I do realize that your social media news feeds are overwhelmed with the year results and still I wrote this. The photos of pre-HNY St Petersburg and Moscow are included to ease the pain.
In the final post of 2018, I want to sum up not only the results of this year but to mention some points from the last several years. As you’ve probably noticed, I haven’t blogged often since 2017. I started this blog back in 2013 when I was a freelance translator. In 2015 I began working at a museum as a public relations specialist in international communications leaving it two years later for a PR agency (which was closed at the end of 2017 so I moved to another one – AGT). It was a transition from freelance to no free time. By the way, this blog helped a lot in getting yours truly hired.
The projects in both agencies were related – you guessed it – to Russia and Russian culture in particular. Moreover, these projects had much in common: they were non-political* digital cross-cultural communication programs.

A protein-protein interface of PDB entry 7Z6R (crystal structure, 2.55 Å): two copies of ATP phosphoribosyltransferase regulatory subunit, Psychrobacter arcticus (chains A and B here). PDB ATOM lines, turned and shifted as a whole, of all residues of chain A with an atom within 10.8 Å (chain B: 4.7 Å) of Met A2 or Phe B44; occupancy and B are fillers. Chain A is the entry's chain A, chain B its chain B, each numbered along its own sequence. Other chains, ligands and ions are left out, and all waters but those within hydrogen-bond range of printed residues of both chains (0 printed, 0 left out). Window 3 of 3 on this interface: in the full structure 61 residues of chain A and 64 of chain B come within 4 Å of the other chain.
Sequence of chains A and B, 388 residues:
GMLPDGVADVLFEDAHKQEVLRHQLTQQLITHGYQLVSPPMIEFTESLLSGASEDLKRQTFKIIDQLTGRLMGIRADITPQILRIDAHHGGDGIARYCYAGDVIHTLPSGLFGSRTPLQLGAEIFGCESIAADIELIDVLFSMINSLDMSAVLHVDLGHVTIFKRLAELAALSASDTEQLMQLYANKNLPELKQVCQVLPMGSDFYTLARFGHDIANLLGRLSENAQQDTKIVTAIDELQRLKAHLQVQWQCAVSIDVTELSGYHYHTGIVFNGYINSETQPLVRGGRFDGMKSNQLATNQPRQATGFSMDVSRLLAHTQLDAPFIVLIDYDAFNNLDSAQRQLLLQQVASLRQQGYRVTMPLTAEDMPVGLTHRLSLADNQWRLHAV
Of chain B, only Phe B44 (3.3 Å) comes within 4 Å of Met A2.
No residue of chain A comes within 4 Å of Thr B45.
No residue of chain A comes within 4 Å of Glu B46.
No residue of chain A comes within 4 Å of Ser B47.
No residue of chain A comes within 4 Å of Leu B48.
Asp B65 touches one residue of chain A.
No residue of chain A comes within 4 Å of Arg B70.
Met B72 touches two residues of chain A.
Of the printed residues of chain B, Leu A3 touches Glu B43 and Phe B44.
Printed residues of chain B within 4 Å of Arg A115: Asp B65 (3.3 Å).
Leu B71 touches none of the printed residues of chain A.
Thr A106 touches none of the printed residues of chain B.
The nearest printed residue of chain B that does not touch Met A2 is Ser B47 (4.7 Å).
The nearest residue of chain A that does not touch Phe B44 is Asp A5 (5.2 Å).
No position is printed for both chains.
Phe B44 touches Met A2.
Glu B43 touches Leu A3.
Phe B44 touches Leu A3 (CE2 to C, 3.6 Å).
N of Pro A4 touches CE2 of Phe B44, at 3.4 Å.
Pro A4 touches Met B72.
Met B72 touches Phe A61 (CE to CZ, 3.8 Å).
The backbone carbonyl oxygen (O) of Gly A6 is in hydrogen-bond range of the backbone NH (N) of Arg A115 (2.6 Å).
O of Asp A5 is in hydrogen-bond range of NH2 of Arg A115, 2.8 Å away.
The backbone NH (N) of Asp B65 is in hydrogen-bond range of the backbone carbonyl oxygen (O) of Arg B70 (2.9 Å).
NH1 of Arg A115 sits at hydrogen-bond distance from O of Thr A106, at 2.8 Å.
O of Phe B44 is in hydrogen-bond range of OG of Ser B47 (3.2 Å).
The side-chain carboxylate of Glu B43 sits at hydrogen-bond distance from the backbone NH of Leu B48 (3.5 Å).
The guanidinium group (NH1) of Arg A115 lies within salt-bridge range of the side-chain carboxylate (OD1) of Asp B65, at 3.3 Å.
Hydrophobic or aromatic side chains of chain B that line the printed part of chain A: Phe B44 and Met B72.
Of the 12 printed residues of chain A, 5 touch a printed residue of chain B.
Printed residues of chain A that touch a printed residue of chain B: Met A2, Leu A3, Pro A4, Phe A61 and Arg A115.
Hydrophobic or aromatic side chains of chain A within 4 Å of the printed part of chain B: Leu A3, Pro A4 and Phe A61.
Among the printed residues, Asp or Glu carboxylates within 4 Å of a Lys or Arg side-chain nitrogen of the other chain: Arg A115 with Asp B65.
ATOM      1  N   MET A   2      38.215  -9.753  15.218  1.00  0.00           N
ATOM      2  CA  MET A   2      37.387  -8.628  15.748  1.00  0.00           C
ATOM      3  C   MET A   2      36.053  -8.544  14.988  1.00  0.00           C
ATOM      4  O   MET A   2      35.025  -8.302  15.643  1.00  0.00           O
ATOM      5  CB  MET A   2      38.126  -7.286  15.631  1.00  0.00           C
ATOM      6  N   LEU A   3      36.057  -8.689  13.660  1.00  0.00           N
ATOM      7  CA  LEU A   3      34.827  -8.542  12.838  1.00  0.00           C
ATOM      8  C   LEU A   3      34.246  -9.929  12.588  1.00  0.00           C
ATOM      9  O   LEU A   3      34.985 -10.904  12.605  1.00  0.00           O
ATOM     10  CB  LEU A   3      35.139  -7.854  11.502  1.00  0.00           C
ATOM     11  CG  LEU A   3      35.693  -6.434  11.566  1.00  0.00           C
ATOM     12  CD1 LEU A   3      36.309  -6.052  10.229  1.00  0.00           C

As obvious as it is, I’ve seen that Russian culture is very attractive to the wide international audience. It’s harder to grasp this simple fact from Russia(n perspective) than by witnessing a foreigner’s live reaction online or IRL. Presenting its best manifestations abroad (Russian Seasons case) or showing Russia directly (during the Follow Up Siberia tours) – the mostly positive feedback proves once again that the demand for Russian culture in its high, popular and everyday forms in different parts of the world is really huge and isn’t going anywhere.
I’ve also met many outstanding people from all around the world (Russia included!) – sports, travel and lifestyle bloggers, musicians, singers, athletes, journalists, writers, PR gurus, etc., and even became friends with some of them.
I want to end this post with a simple message: don’t hate, communicate!
*Although the phenomenon of Russomania leaves no place for a doubt that some might say that ‘Russia weaponizes art and culture’.